In a move welcomed by the Prime Minister, most ministers and most large retailers, but bitterly opposed by many religious groups, the Commons voted 333 to 258 in favour of substantial but partial deregulation of Sunday shopping.
The vote, which will end legal confusion over Sunday shopping, in effect reverses the government defeat of seven years ago when the Commons voted decisively to retain the status quo. Nineteen Cabinet ministers and the Labour leader, John Smith, supported the change, which had been strongly backed by the Shopping Hours Reform council.
Total deregulation - the option that the Prime Minister and some of his most senior Cabinet colleagues would have preferred - was defeated by 404 to 174. The 'Keep Sunday Special' option - which would have prevented most shops from opening except on the four weekends up to Christmas - was defeated by 304 to 286. That had been supported strongly by churches and Marks & Spencer.
Disappointed 'Keep Sunday Special' supporters said that their campaign would continue. Hugh Dykes, Tory MP for Harrow East, said the decision would close small businesses and damage Tory support. Denis Skinner, Labour MP for Bolsover, shook his finger angrily at the Labour front bench and shouted: 'You voted for a seven-day week you should have voted for a four-day week.'
The change, which will be incorporated in the Bill, means that all shops of less than 280 square metres will be allowed to open at any time on a Sunday. Shops over that size could open in a continuous six- hour period between 10am and 6pm.
Mr Major's success where Baroness Thatcher failed in 1986 will be seen by Tory loyalists as vindicating his strategy of reintroducing a reform measure but allowing a free vote on different options. Despite relief by senior ministers at the defeat of the 'Keep Sunday Special' option, some believe the Government will return to Parliament to extend deregulation. 'Kenneth Clarke will be disappointed,' said a source close to the Chancellor. 'He wanted full deregulation but this will throw up anomalies and in two or three years the Government will have to come back with more deregulation.'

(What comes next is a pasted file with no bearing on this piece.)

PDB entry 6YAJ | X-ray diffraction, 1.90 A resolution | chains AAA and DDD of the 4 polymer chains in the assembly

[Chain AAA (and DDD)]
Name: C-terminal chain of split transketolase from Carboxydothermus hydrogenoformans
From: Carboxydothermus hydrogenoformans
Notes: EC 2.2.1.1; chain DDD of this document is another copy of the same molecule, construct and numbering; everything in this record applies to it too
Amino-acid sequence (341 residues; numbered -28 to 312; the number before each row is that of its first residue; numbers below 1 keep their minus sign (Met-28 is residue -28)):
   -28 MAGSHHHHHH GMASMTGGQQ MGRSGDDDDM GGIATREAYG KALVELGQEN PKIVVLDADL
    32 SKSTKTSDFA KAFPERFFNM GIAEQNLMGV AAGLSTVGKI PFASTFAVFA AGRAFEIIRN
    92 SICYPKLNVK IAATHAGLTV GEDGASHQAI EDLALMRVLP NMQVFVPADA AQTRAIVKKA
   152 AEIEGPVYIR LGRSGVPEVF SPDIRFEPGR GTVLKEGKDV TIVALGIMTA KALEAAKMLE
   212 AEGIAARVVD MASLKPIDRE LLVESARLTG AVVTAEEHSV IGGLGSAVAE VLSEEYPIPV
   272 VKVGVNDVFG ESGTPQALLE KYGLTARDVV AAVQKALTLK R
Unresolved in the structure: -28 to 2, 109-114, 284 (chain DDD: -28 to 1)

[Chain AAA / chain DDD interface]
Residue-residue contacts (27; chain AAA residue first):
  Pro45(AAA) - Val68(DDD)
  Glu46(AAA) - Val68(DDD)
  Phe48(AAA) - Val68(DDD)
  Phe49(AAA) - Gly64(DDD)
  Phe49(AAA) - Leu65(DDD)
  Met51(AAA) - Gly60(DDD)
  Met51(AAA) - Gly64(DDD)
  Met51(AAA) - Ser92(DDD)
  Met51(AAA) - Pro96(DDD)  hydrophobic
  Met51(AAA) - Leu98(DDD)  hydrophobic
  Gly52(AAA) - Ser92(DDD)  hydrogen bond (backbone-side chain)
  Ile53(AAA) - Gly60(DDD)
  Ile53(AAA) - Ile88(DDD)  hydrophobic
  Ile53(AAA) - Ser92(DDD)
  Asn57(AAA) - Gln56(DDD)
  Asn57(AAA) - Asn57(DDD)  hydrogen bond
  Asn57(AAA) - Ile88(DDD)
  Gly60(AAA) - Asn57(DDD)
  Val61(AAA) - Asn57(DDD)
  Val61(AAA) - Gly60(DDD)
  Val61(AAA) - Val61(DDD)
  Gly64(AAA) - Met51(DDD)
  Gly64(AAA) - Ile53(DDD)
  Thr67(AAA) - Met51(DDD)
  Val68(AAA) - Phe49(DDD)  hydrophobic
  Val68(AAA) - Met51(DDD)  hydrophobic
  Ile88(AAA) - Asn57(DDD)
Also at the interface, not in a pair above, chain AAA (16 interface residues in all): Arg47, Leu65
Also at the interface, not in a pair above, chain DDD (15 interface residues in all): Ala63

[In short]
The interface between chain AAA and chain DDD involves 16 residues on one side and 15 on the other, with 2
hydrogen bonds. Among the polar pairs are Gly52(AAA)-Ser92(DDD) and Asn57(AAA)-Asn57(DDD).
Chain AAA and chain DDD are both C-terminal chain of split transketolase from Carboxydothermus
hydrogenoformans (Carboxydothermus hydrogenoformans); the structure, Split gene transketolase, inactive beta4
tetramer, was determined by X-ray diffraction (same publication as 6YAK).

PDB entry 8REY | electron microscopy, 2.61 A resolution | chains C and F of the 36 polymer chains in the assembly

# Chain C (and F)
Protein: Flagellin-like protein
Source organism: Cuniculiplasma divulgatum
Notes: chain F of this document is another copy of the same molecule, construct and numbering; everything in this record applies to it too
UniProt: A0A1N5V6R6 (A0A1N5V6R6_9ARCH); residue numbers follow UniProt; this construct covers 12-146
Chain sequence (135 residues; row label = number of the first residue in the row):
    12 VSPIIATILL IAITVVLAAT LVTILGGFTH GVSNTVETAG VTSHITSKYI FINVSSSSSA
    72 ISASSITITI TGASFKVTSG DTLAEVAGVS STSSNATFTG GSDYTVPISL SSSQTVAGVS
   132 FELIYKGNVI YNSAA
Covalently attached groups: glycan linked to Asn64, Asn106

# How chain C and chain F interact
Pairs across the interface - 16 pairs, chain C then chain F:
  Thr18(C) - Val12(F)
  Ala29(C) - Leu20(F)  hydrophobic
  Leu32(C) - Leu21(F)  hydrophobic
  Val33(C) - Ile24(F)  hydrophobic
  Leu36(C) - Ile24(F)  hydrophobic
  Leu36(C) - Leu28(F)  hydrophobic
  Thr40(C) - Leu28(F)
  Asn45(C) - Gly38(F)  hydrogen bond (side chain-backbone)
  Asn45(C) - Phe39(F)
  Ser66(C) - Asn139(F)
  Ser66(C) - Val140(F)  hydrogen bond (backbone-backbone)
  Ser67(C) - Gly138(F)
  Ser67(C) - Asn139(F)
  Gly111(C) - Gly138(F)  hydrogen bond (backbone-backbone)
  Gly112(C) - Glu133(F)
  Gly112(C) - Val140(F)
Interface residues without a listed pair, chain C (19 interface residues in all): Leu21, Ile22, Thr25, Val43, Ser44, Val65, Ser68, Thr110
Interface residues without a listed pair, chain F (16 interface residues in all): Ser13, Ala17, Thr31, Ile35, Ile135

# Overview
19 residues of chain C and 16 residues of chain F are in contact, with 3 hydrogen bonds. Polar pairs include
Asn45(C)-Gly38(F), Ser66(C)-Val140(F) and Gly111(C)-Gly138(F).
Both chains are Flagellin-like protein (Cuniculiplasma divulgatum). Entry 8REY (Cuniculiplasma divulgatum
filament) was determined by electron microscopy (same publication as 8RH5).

There was drama when the vote on the 'Keep Sunday Special' option was taken twice on the orders of Michael Morris, the deputy speaker. Mr Morris upheld a complaint after the first vote that the No lobby had been kept unlocked for longer than it should have been - giving an unfair advantage over late arrivals Alison Vokes, spokeswoman for Keep Sunday Special, said: 'We are greatly saddened that MPs have bowed to commercial pressure. But because it was such a close vote on our option, we will take the fight to the House of Lords. The great majority of grassroots opinion wants to keep Sunday special and it's sad that MPs have not taken their views into account. It's going to be a legal nightmare. Why should stores who have so far flouted the law, suddenly start obeying now?'
Ms Vokes expressed fears for the double pay that Sunday workers have enjoyed. The campaign's views were echoed by the Rt Rev John Taylor, Bishop of St Albans, who said on BBC's Newsnight that life would become 'intolerable' for people living near stores. 'It's a sad day for this country. It's not a compromise, it's virtually deregulation.'
But David Quarmby, joint managing director of J Sainsbury, said on the same programme that he did not believe the pattern of trading would change significantly and that opponents' worst fears of 'massive opening' were 'unfounded'.
Marks & Spencer, which had observed the existing law, said it would consider Sunday opening for edge-of-town stores. 'We've got a market position and we have to protect it.'
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